The police department in Boynton Beach, Fla., established a presence on social media early on – back in 2007. Its first platform? MySpace. While the department no longer posts new content on its MySpace page, it maintains a presence to prevent anyone else from assuming its identity on the platform, according to Boynton Beach PD Public Information Officer Stephanie Slater.
Today, the force of 158 sworn officers in Boynton Beach is represented on Facebook, YouTube, Twitter, Pinterest and Ustream. And this breadth of activity is intentional, Slater explained to Government Technology.
"We know not everyone is just using one [social media platform], so that's why we use that many," she said. "We're trying to reach as broad an audience as we can."
And the platforms serve not just to disseminate information – the goal is truly to engage the citizens of Boynton Beach. Noticing a lot of Facebook comments about speeding through school zones, the PD placed additional officers in school zones, documenting enforcement efforts with social media posts and photos, taken from enough distance to respect the privacy of those being cited.
Residents were so appreciative, the department continued the effort -- with a twist. It polled Facebook users to get feedback on where officers should be stationed. The location with the most votes was rewarded with a police presence.
"At the end of the day, why do we do traffic enforcement and speed zone enforcement at these school zones? Because there are children going to school and it’s for the safety of those children -- it's not to write tickets,” Slater said. “And for us to be able to do that and the community to be part of it and watch it happen, that was awesome."
To date, the department has hosted three live chats with Chief of Police G. Matthew Immler, and Slater also broadens the reach of the PD’s ride-along program by conducting virtual ride-alongs via Twitter, using the hashtag #ridewithbbpd. During a one- or two-hour span, the activities of the officer are tweeted out and participants can follow along and ask questions. During a recent ride-along, Slater said, an officer was dispatched to a domestic violence situation between two elderly residents involved in an altercation with a cane as the Twitterverse followed along.
Boynton Beach’s latest foray into citizen engagement comes in the form of the MyPD app. They chose the app, from Massachusetts-based Wired Blue, since it is low cost and feature-rich, according to Slater.
Peter Olson, the former Peabody, Mass., police detective behind the app, explained that about 100 law enforcement agencies across the county are now using the app. Development began in 2010, when there weren’t many other products on the market.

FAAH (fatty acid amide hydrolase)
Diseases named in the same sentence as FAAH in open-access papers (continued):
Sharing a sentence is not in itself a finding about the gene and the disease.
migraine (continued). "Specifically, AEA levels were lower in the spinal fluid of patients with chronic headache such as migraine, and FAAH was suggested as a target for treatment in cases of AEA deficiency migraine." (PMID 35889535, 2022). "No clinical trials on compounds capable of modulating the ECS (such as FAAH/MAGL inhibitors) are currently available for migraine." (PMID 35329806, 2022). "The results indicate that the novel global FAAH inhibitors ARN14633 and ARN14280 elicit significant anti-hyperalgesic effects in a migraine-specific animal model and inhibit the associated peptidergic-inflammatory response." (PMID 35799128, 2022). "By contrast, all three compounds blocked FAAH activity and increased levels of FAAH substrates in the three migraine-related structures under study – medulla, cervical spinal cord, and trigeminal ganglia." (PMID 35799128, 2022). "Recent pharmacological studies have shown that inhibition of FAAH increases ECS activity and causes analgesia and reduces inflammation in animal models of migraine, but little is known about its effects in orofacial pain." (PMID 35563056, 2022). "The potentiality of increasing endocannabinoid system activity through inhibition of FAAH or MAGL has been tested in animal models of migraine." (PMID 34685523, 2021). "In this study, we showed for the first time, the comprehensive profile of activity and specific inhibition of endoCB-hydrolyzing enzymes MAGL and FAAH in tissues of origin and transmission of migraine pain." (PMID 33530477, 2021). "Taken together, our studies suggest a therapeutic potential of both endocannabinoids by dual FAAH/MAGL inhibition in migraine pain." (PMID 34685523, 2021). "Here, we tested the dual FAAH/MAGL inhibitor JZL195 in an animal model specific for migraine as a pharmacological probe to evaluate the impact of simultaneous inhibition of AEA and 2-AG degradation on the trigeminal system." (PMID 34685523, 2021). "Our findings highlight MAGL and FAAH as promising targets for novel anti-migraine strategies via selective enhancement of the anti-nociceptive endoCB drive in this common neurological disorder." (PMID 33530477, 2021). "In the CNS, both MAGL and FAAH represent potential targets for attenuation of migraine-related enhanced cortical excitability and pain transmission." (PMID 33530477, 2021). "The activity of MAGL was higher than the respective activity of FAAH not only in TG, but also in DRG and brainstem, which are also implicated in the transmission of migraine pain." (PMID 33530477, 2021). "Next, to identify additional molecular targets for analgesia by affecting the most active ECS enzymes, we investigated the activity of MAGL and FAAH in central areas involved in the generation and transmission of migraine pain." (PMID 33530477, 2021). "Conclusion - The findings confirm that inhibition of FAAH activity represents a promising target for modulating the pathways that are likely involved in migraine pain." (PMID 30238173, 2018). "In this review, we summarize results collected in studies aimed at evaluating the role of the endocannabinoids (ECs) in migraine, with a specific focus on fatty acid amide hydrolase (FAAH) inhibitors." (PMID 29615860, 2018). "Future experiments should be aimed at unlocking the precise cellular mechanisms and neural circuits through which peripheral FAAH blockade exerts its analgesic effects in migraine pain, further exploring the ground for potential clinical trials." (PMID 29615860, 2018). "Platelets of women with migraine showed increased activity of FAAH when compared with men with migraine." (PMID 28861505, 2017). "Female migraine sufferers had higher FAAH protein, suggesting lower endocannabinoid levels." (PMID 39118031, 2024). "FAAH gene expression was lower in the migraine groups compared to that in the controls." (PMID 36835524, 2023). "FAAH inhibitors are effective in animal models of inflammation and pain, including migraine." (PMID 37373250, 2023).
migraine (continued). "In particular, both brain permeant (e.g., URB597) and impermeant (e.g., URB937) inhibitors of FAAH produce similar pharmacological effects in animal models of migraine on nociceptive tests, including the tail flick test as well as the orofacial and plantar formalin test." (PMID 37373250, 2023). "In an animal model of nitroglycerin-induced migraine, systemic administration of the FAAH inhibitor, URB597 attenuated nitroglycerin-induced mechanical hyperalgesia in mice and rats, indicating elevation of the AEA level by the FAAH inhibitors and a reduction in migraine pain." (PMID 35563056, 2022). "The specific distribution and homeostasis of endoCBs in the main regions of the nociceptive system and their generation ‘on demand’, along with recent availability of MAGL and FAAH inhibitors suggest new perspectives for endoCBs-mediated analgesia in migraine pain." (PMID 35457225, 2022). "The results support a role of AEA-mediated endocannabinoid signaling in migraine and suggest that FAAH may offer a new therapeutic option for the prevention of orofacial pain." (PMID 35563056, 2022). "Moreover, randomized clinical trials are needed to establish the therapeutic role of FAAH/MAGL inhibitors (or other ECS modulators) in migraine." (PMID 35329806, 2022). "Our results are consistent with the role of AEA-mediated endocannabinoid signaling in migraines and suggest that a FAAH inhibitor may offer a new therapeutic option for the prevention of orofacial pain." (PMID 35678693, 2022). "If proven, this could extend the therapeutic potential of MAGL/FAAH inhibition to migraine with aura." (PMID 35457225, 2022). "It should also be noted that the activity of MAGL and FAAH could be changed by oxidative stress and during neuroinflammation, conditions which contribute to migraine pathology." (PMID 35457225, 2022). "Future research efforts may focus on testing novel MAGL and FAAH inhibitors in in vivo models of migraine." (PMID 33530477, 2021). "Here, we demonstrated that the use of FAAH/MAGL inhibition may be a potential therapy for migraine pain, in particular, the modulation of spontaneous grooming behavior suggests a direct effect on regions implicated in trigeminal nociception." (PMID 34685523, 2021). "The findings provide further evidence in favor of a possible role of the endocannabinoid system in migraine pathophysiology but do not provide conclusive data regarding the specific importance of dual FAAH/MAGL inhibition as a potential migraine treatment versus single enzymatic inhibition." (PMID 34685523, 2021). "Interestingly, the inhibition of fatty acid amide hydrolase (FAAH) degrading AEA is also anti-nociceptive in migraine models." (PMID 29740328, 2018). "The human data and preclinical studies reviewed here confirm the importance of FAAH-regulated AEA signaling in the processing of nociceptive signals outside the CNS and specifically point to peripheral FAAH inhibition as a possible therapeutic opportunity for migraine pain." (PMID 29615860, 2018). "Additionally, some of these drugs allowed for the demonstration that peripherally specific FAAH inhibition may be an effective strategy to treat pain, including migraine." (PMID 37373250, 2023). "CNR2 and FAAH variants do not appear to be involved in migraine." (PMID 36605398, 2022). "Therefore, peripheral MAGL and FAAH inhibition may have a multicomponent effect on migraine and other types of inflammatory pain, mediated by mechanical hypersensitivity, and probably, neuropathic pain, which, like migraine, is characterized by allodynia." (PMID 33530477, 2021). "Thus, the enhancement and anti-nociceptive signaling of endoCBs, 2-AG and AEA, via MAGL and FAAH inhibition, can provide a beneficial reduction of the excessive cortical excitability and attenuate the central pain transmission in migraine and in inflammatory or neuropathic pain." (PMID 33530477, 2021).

“I thought it would be great to have a multi-featured app that police departments could use to communicate with citizens,” Olson said, adding that the first priority was to develop a solution that would be powerful for users.
While custom solutions can run as much as $50,000, most departments deploy the MyPD app for less than $1,000 per year. So far, a couple hundred Boynton Beach citizens have downloaded the tool, which offers more than 20 features. Among the most popular is the ability to submit a tip to a specific section of the police department. Tipsters can divulge contact information, or choose to remain anonymous.
"Let's say you want to submit a tip on gang activity,” explained Slater. “You hit submit, and that information is directly sent to our gang detectives. You have information about a cold case? That info is directly sent to the supervisor of our major case squad."
The app’s push notification capability pushes out departmental tweets to subscribers at regular intervals, saving users from having to actively monitor social media feeds. But to cut down on “noise” and focus communication on the most relevant information, MyPD doesn’t distribute retweets or direct messages, Olson explained.
In areas where several police agencies in close proximity are using the app – like in Massachusetts, for example – users benefit from being able to get information from multiple agencies with only one app download. Living and working in two different cities, both of which are on MyPD, means users can stay informed day and night.
According to Olson, more enhancements are planned for MyPD in its next annual update later this year. New features, like the push notifications law enforcement agencies now use, will be developed based on user feedback.
Boynton Beach, Fla., photo from Shutterstock.